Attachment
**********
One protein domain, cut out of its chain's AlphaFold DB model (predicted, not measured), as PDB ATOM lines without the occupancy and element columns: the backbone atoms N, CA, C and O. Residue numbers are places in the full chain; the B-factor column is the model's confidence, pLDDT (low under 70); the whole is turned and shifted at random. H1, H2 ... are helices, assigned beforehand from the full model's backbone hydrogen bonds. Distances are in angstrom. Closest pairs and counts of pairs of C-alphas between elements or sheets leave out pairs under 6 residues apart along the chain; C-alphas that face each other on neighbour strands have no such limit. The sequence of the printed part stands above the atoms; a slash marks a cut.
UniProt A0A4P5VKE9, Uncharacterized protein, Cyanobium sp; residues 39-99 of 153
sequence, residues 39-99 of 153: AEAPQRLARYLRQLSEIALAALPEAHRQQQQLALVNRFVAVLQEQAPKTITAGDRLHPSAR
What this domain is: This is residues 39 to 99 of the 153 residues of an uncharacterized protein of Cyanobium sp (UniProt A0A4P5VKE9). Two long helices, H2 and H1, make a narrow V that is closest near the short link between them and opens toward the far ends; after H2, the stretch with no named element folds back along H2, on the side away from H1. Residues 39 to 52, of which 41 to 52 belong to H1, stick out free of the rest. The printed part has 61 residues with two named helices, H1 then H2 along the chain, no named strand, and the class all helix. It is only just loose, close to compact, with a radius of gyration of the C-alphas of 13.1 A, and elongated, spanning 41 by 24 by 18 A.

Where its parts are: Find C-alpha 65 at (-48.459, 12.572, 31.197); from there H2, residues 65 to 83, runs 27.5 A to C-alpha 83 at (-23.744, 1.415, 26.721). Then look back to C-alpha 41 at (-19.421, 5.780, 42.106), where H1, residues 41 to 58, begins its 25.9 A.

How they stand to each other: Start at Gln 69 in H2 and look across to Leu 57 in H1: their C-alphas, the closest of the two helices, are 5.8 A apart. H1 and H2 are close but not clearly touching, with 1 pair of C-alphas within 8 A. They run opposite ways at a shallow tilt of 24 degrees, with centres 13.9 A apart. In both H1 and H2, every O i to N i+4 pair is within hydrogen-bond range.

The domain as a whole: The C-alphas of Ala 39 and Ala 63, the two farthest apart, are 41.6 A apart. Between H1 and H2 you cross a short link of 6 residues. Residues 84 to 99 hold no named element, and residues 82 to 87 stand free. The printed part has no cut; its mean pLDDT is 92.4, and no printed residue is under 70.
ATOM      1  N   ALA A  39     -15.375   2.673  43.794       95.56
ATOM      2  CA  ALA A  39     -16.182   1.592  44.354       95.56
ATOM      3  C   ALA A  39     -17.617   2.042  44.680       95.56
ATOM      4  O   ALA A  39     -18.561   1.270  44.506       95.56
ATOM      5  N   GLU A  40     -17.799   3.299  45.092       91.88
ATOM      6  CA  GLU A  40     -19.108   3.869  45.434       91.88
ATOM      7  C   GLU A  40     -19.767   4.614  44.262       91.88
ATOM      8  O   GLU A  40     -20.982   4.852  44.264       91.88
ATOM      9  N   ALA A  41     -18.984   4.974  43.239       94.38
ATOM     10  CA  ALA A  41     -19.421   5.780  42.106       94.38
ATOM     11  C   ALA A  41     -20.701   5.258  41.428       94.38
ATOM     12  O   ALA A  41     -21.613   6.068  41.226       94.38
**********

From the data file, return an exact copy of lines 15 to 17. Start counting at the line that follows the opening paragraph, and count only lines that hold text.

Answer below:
ATOM      9  N   ALA A  41     -18.984   4.974  43.239       94.38
ATOM     10  CA  ALA A  41     -19.421   5.780  42.106       94.38
ATOM     11  C   ALA A  41     -20.701   5.258  41.428       94.38